Tuesday, January 28, 2014
Mirror Scenes in "Hamlet, Prince of Grief"
Last week in class we read and discussed Oliver Taplin’s chapter on mirror scenes from Greek Tragedy in Action. In our society’s current entertainment milieu, saturated with CGI and multi-million-dollar special-effects blockbusters, we sometimes forget the bare power of simple theatrical techniques such as verbal and visual repetition. Taplin notes how effective such techniques can be in Greek tragedy, emphasizing that when you have a repeated stage image in a play, the meaning is often found in analyzing the differences between the two scenes.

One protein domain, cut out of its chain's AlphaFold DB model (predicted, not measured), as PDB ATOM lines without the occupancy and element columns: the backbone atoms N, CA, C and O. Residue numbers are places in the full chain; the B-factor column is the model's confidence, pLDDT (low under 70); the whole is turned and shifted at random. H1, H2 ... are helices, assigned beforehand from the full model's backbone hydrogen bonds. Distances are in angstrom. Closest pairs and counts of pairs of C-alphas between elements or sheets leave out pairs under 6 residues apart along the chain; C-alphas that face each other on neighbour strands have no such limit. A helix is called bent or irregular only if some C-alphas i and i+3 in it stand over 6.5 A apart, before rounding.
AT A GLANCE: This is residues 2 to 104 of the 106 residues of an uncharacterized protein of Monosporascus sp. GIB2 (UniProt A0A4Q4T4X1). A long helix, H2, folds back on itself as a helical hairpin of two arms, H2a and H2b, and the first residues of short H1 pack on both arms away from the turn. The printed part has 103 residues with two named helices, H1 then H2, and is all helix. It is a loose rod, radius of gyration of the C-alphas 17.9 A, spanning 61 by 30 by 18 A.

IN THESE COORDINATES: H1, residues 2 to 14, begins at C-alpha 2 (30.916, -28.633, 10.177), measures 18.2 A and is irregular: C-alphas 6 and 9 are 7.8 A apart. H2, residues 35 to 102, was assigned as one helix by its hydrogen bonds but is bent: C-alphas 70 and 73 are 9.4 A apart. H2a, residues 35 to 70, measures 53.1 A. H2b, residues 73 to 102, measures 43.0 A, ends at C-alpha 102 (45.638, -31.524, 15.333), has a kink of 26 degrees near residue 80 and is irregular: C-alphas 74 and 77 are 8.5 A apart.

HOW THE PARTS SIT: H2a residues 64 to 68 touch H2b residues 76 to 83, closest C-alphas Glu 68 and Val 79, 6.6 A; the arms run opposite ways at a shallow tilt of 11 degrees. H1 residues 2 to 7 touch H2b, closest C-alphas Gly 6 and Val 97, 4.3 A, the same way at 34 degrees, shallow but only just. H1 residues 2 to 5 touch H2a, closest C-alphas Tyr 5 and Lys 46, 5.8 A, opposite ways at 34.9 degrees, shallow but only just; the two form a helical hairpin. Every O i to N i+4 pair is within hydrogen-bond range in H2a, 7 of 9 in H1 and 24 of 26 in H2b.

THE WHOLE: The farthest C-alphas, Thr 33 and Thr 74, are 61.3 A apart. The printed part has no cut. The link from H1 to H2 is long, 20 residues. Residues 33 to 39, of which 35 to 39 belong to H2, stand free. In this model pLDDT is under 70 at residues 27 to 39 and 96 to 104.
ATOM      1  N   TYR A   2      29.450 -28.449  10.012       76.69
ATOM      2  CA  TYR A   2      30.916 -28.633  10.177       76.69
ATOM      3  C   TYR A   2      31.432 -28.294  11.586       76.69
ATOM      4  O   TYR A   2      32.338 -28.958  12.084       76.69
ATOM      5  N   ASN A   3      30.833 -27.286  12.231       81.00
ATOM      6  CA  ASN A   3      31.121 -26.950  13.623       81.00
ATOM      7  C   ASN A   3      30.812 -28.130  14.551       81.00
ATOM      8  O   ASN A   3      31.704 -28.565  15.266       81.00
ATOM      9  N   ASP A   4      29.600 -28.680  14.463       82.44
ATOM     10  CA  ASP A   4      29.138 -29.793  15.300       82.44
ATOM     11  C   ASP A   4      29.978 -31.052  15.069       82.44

This past weekend, I saw a play at the BYU International Theater Festival that brought home to me the efficacy of a well-performed scene of repetition. The play was a loose adaptation of Shakespeare’s Hamlet entitled Hamlet, Prince of Grief, performed by the Leev Theater Group from Iran. The single actor in the show, Afshin Hashemi, put in a powerful performance (also a reminder that good theater doesn’t necessarily need a lot of actors). The mirror scenes in question bookend the play at the beginning and end. As Taplin points out, it is only when you see the second pair of a mirror scene that you realize that there is a repetition, which causes you to reassess the scene you have previously witnessed and look for differences between the previous scene and the one currently displayed before your eyes. In case you have the chance to see it in the future, I don’t want to give away too much about the ending of Hamlet, Prince of Grief, but I will say that the mirror scene in question comes at the point in the Hamlet story at which Hamlet organizes the famous play-within-a-play that depicts the death of the king in front of the court. In the Leev Theater Group’s version, when the actor starts into the play-within-a-play, he repeats the lines and the blocking of the opening scene of play, with a few subtle differences, which leads the audience to understand that they have been watching the play-within-a-play all along. The full force of the repetition, however, lies in the difference between the two scenes, which I won’t reveal here for fear of spoiling it. Go see the play if you have the chance, and bask in the power of a simple, well-executed theatrical technique that is as old as tragedy itself.